There were in this general category seven persons who were officially challenged on the basis of the genuineness of the signatures but who were in fact challenged on the basis that they were not registered at all, i.e., no official registration card was produced for them. Since the basis of the petitioner's proof was the testimony adduced from Mr. Wolosik, based on the same hearsay information and fraught with the same inconclusive judgment, the challenges as to these seven names must also fail.*fn11

[ 102 Pa. Commw. Page 121]

E. SIGNATURES CHALLENGED ON THE BASIS THAT THE ADDRESS, OCCUPATION AND DATE HAD NOT BEEN WRITTEN IN BY THE ELECTOR PURPORTING TO HAVE SIGNED THE PETITION

Section 908 of the Code, 25 P.S. § 2868, provides, in addition to the requirement that each elector must sign the petition, that:

He shall add his occupation and residence, giving city, borough or township, with street and number, if any, and shall also add the date of signing, expressed in words or numbers. . . .

In this instance the challenge relates to the entire side of page 4 of the nominating petition, consisting of lines 1 through 29. In the opinion of the Court, lines 14 through 29 clearly were written in the same handwriting, but of these fifteen lines, thirteen signatures have already been stricken as being not genuine. It is nevertheless apparent that one hand wrote all of the information regarding the various signers' residences, etc; and perhaps even executed the signatures themselves. The two remaining signatures, those of Thelma Alshouse on line 18 and Margaret Gorr on line 28, successfully ran the gauntlet of the authenticity challenge simply because no permanent registration card was produced for either of them. There was therefore nothing against which to make the necessary comparison.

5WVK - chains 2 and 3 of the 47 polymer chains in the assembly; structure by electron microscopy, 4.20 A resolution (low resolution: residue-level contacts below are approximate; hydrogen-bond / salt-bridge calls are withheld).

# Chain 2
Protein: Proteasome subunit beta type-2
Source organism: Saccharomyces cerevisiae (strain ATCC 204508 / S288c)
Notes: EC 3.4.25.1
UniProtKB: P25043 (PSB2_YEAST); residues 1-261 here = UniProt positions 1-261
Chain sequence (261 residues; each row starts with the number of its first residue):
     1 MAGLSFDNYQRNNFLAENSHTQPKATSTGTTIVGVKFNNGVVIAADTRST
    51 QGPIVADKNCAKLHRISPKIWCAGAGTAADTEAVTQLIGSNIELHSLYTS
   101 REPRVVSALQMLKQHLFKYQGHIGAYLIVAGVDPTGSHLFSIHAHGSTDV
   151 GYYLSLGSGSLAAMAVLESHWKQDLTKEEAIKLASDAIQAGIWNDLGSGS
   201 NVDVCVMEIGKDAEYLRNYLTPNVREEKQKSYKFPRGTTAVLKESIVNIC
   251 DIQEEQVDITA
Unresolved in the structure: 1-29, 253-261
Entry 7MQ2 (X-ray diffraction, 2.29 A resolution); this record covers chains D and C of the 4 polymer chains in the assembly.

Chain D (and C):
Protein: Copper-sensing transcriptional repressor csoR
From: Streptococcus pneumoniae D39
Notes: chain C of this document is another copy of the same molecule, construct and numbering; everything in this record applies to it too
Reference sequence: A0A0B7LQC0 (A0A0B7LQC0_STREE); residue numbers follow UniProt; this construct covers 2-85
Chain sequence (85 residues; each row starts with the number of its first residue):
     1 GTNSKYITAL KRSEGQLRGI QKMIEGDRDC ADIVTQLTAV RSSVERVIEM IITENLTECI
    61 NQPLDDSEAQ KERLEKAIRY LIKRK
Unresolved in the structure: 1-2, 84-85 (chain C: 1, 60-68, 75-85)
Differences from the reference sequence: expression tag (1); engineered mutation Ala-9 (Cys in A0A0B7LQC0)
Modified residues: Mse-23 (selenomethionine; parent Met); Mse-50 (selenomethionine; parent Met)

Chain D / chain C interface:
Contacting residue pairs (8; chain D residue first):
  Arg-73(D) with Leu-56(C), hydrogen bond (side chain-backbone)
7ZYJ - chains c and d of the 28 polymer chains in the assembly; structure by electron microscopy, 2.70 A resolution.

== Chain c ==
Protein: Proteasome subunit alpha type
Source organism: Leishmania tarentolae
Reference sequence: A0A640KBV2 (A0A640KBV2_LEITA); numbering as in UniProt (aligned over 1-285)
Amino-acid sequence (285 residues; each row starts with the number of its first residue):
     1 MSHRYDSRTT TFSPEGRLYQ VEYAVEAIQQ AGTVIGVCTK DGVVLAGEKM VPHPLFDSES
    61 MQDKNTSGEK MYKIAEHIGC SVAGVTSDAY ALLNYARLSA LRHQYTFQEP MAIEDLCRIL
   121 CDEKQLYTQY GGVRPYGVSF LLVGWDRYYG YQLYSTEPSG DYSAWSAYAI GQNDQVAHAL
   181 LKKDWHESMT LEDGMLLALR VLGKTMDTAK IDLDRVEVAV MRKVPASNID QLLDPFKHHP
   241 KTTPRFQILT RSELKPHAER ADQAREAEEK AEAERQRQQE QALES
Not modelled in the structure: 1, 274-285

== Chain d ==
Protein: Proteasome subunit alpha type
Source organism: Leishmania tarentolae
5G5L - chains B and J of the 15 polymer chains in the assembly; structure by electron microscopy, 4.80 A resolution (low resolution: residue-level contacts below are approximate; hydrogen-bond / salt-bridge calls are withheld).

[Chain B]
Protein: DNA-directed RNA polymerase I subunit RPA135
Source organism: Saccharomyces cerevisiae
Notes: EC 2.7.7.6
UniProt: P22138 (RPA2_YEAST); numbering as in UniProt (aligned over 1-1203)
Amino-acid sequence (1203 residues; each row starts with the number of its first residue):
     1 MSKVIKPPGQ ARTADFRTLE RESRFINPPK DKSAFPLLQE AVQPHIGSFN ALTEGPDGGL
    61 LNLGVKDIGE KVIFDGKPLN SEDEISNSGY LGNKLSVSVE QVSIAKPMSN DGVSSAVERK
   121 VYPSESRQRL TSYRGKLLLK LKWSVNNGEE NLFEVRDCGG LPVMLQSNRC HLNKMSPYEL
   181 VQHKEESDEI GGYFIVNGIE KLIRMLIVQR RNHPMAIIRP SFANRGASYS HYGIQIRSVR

It was also very apparent that the information written on lines 5 and 6, lines 7 and 8 and lines 9 and 10 was written by three different persons, not six.

It is readily discernible that Frank Capristo (line 5) signed his own name and then completed the information for Rose Capristo on line 6. But as her signature has already been stricken this additional reason for striking is superfluous.

[ 102 Pa. Commw. Page 122]

A similar situation presents itself on lines 7 and 8. Beverly Cunningham signed and completed the information on both lines. Her own signature on line 7 was not struck but the signature of Robert Cunningham on line 8 was struck under the prior attack. The additional fault is of no consequence.

On lines 9 and 10 a slightly different situation exists. Although obviously in the same handwriting, the objection to both signatures on the two lines (M.B. Kraeger and Amelia B. Kraeger) was withdrawn by the petitioner (N.T. 79, 80). They were challenged earlier for not being registered (N.T. 23, 40), unsuccessfully. No permanent registration card was produced for either elector. Both must be counted.

F. A CHALLENGE TO THE PROPER REGISTRATION OF STEPHEN G. SEMAN AS CIRCULATOR OF PAGES TWO AND SIX OF THE PETITION